South Africa Has Sued Israel At The International Court Of Justice For Committing Genocide In Gaza

“No armed attack on a state territory, no matter how serious, even an attack involving atrocity crimes can provide any justification for or defense to breaches to the [Genocide] Convention.”

South Africa Has Sued Israel At The International Court Of Justice For Committing Genocide In Gaza

The International Court of Justice (ICJ), the world’s top court, has begun a hearing to determine whether Israel is committing genocide against Palestinians in Gaza after South Africa instituted a case.

On Dec. 29, 2023, the South African government formally sued the Israeli government at the ICJ, saying that Israel is committing “genocidal acts” against Palestinians in Gaza.

South Africa filed an 84-page document that it says presents evidence that Israel has violated the 1948 Genocide Convention, an international treaty created in the aftermath of the Holocaust that has been signed by 152 states, including both Israel and South Africa.

The convention, which makes genocide a crime, mandates all countries prevent genocide from happening again.

It defines genocide as any of the following acts committed with the “intent to destroy, in whole or in part, a national ethnic, racial or religious group”, including:

  1. Killing members of the group;
  2. Causing serious bodily or mental harm to members of the group;
  3. Deliberately imposing living conditions intended to destroy the group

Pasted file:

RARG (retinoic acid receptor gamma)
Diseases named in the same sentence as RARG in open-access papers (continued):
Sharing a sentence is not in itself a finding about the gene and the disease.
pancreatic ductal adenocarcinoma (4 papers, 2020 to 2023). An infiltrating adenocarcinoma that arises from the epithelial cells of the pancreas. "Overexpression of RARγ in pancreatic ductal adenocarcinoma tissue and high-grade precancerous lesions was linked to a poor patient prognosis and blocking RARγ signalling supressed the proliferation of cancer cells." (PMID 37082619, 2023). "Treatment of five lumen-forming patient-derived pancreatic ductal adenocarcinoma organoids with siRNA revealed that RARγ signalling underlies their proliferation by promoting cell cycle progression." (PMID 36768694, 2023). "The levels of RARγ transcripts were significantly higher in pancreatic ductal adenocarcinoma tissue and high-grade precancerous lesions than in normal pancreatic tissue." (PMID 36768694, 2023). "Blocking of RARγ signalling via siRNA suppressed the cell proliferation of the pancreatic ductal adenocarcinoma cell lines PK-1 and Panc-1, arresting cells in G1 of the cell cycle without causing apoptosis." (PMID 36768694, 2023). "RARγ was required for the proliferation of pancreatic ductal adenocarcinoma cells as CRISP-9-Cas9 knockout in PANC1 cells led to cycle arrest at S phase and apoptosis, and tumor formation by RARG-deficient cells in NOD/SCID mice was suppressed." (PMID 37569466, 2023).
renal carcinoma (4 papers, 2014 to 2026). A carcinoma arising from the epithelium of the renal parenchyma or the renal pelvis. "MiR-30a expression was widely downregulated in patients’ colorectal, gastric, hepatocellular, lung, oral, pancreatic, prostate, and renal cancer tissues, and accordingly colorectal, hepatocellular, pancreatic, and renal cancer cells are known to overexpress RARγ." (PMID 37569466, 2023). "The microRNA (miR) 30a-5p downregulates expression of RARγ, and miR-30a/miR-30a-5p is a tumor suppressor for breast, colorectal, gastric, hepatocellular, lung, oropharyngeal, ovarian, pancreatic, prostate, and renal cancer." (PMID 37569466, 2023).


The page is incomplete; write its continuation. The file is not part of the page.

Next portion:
4. Imposing measures intended to prevent births within the group;
  5. Forcibly transferring children of the group to another group.

South Africa has accused Israel of committing the first four acts and is urging the court to institute an emergency order, to stop Israel from committing further crimes in Gaza as an official judgement may take years.

The hearing began on Thursday Jan. 11, with South Africa’s justice minister, Ronald Lamola, delivering the opening statement to the court.

“‘In extending our hands across the miles to the people of Palestine, we do so in full knowledge that we are part of a humanity’,” Lamola said. “These were the words of our founding president Nelson Mandela. This is the spirit in which South Africa acceded to the Convention on the Prevention and Punishment of the Crime of Genocide in 1998.”

He said that the violence and destruction in Palestine and Israel did not begin on Oct. 7, 2023, when Israel declared war on Hamas after it launched a surprise attack.

“The Palestinians have experienced systematic oppression and violence for the last 76 years, on October 6, 2023, and every day since October 7, 2023,” Lamola said.

“In the Gaza Strip, at least since 2004, Israel continues to exercise control over the airspace, territorial waters, land crossings, water, electricity and civilian infrastructure, as well as key government functions,” he said. “Entry and exit by air is strictly prohibited, with Israel operating the only two crossing points.”

As a result of Israel’s continual control, this has led Gaza to be still considered by the international community to be under belligerent occupation by Israel, he said.

Lamola went on to say that South Africa had condemned Hamas’ attack on Oct. 7 but added that no armed attack on a state, no matter how serious, can provide justification for committing genocide.

He said that Israel’s response to Hamas’ attack has “crossed this line and given rise to the breaches of the convention.”

“Faced with such evidence and our duty to do what we can do to prevent genocide, as contained in Article 1 of the Convention, the South African government initiated this case,” he said.

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